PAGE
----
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Year : 2017  |  Volume : 11  |  Issue : 2  |  Page : 390-396

Preoperative anxiety before spinal anesthesia: Does internet-based visual information/multimedia research decrease anxiety and information desire? A prospective multicentered study

1 Department of Anesthesiology and Reanimation, Faculty of Medicine, Maltepe University, Istanbul, Turkey
2 Department of Anesthesiology and Reanimation, Pendik State Hospital, Istanbul, Turkey
3 Department of Anesthesiology and Reanimation, Bitlis State Hospital, Bitlis, Turkey
4 Department of Anesthesiology and Reanimation, Gumushane State Hospital, Gumushane, Turkey
5 Department of Anesthesiology and Reanimation, Kartal Dr. Lutfi Kirdar Training and Research Hospital, Istanbul, Turkey
6 Department of Anesthesiology and Reanimation, Sur Hospital, Istanbul, Turkey

Correspondence Address:
Serkan Tulgar
Department of Anesthesiology and Reanimation, Faculty of Medicine, Maltepe University, Feyzullah Cad. No. 39, Maltepe, Istanbul
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Source of Support: None, Conflict of Interest: None

DOI: 10.4103/0259-1162.206278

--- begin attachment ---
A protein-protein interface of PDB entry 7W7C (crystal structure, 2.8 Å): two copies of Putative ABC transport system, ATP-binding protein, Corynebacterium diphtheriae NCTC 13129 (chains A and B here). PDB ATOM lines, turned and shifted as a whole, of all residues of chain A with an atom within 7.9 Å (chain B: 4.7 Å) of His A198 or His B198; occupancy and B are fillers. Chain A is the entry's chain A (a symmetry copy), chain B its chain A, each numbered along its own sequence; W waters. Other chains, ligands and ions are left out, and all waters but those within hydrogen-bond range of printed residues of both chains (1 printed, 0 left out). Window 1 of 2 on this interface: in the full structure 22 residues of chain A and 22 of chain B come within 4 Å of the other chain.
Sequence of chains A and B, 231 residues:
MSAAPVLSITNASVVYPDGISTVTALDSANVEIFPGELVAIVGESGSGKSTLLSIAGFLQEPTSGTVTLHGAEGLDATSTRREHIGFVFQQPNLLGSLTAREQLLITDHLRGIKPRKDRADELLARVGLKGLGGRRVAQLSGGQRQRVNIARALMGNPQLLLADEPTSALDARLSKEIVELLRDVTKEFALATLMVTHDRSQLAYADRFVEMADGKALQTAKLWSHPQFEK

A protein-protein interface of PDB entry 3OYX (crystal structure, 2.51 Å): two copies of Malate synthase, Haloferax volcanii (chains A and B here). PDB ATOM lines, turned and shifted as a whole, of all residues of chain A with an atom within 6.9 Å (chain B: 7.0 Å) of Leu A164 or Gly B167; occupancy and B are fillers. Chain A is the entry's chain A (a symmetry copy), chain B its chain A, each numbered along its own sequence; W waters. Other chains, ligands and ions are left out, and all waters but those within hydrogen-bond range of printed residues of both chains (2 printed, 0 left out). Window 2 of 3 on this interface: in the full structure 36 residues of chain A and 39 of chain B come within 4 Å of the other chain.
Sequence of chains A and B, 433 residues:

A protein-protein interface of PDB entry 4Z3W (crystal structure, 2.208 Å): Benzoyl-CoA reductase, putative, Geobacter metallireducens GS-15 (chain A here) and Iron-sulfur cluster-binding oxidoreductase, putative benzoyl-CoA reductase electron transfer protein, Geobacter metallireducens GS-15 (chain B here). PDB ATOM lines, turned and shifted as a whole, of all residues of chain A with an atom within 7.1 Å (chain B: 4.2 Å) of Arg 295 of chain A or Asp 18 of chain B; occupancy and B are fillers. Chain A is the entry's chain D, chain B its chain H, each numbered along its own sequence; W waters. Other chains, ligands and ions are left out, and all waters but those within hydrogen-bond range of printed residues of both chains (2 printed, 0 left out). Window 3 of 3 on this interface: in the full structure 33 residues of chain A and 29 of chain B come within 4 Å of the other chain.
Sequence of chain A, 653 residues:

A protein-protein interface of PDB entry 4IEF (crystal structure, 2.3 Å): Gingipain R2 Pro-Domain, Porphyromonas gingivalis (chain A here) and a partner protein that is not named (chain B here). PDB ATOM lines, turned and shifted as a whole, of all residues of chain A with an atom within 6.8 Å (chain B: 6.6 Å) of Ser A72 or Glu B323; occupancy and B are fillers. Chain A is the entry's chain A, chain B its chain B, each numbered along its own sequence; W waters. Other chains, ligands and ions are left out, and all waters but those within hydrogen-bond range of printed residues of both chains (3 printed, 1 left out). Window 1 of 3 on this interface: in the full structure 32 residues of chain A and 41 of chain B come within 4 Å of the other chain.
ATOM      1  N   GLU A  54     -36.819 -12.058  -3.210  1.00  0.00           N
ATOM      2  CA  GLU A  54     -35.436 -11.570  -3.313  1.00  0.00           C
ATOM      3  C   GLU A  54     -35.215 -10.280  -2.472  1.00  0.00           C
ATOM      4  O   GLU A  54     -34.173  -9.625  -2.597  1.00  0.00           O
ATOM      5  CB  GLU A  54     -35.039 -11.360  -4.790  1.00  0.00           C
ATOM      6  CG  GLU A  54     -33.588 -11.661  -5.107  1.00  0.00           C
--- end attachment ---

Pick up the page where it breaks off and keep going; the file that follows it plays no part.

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Background: Preoperative anxiety may lead to peroperative or postoperative problems when not overcome. Aims: The aim of this study was to examine the effect of seeking information and other factors on the anxiety of patients preoperatively. Settings and Design: This study was a prospective, multicentered survey. Materials and Methods: Patients scheduled to undergo surgical procedures under spinal anesthesia, preoperatively evaluated as the American Society of Anesthesia 1–3 and where spinal anesthesia was agreed on beforehand, were included. Patients completed State-Trait Anxiety Inventory Scale-State (STAI-S) survey preoperatively. Patients who sought information were also asked to complete the Amsterdam Preoperative Anxiety and Information Scale survey. Statistical Analysis: Quantitative data were compared with one-way ANOVA with post hoc analysis or Kruskal–Wallis test. Comparison of two groups of parameters showing normal distribution was compared using Student's t-test. Comparison of groups versus anxiety was performed using Chi-square and Fisher's exact tests. Results: A total of 330 patients were included. Average STAI-S scores were similar when evaluated for patients' demographic data, gender, marital status, place of residence, type of operation, preoperative fasting time, and comorbidities. University graduates were found to have lower anxiety when compared to other educational statuses. Seeking information from the internet caused a significant decrease in surgical anxiety (P < 0.05) although it had no effect on anesthesia-related anxiety. Interestingly, those seeking information had higher information desire levels compared to patients who had not sought other sources of information (P < 0.05). Conclusion: While patients seeking information regarding surgical procedure and/or spinal anesthesia have lower preoperative anxiety levels, their information desire remains high. Apart from detailed information given by the anesthesiologist or surgeon, having access to correct and validated information in multimedia form may decrease anxiety and information desire.

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